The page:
There is no reason for a government controlling the country not to restore and apply the rule of law. Yet today, we still see some politicians, Buddhist monks, famous icons and academics feeling confident to insult non-Buddhist minorities. For example, the Yangon-based actor of Rakhine origin Ne Toe starred in a movie called Stray Grass that openly insults non-Buddhist religions.
In another example, during the middle of the continuing humanitarian crisis in Arakan State, immigration authorities are conducting population checks in accordance with the demands of the Rakhine Buddhist people. At the same time, the government has provided complete assistance for hundreds of Bangladeshi Rakhine settling on Rohingya people's land in Arakan State.
The new NLD government is keeping the rigid policy of restrictions over Rohingya people's movement, health care, education, rations, livelihood and rights. It allows the continuation of segregation, divided law, oppression, persecution and mass killings. This has not only affected the Rohingya, but anyone of Islamic faith and other minorities. There are about 150,000 displaced people locked up inside ghetto camps across 42 locations in Arakan State and about 1 million people who have remained in systematic confinement since 2012. International aid workers are also systematically removed and threatened.
These people's rights have been taken away by the misuse of power. The actions are reminiscent of the treatment of Jewish people in Nazi Germany and are tantamount to genocide. The situation can be improved and resolved if Suu Kyi wishes.

International action needed
In this regard, the Melbourne-based Australian Burmese Rohingya Organisation calls on the international community, the United Nations and its agencies, neighbouring countries and developed countries, including Australia, to pressure the current government to:
• Install equality in laws, a justice system for all regardless of race, religion and colour, and take effective action against incidents of racial attacks and hate speech;
• End all restrictions, oppression, persecution, segregation, attacks and tyrannical abuses against minorities;
• Assist in the relocation of displaced Rohingya and Kaman people of Arakan state and other displaced people from northern regions to return to their villages of origin and provide facilities to rebuild their houses. Return properties and lands seized by Rakhine people and Rakhine authorities;
• Pave the way to equal access to public services such as education, health care and other welfare services;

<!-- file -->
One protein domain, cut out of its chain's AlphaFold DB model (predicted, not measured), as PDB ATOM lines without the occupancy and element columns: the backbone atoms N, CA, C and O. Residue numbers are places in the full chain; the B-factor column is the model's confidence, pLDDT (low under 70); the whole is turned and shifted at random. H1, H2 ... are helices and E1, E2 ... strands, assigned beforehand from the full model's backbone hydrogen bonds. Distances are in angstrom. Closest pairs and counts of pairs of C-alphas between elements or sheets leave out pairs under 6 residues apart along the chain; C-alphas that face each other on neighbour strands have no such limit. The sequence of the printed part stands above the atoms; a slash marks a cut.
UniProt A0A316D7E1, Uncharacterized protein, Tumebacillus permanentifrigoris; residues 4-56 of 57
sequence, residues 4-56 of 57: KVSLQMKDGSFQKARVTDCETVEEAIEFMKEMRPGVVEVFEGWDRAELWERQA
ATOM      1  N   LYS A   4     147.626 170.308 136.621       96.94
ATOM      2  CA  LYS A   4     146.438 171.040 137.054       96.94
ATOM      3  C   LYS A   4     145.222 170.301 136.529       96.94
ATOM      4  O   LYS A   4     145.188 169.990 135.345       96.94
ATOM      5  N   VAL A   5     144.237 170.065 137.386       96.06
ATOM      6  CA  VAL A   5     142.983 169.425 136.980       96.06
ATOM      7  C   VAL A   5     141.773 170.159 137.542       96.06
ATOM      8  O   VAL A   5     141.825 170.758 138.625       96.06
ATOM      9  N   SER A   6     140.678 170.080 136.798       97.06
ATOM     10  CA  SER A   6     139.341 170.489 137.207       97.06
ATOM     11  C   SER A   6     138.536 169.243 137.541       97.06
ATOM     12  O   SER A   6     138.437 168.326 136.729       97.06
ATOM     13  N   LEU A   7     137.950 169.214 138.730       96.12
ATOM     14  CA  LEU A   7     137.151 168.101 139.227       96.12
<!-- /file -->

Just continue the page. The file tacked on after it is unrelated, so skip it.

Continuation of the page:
• Restore citizenship rights for Rohingya and Kaman people and allow for the application for citizenship using access to evidence fairly;
• Stop the relocation of Bangladeshi Rakhine people from Bangladesh into Arakan state; and
• Immediately free all Muslim prisoners including those from Arakan state and central Burma.
We also encourage countries such as Singapore, Malaysia, Japan, Australia, Britain, the US and Canada to scrutinise and block the entry visas of Burmese people who actively preach racial hatred and anti-social behaviours.
[Habib blogs at Arakan Diary and works with the Australian Burmese Rohingya Organisation.]
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Monday 4 July 2016

Mob Burns Down Mosque in 2nd Such Recent Attack in Myanmar

Source nytimes, 2 July

YANGON, Myanmar — A mob has burned down a mosque in northern Myanmar in the second such attack in just over a week in the predominantly Buddhist nation, a newspaper reported Saturday.

The state-owned Global New Light of Myanmar said security forces in Hpakant in Kachin state were unable to control Friday's attackers, who were armed with sticks, knives and other weapons.
It said the mosque's leaders had failed to meet a June 30 deadline set by local authorities to tear down the structure to make way for construction of a bridge.

On June 23, a mob demolished a mosque and a Muslim cemetery in a village in Bago Region, about 60 kilometers (36 miles) northeast of Yangon, reportedly as a consequence of a personal dispute.

Sporadic but fierce violence against Muslims in predominantly Buddhist Myanmar has occurred since rioting in 2012 forced more than 100,000 members of the Muslim Rohingya minority to flee their homes in western Rakhine State.

Discrimination against the Rohingya is widespread and the government refuses to recognize most as citizens, treating even long-term residents as illegal immigrants.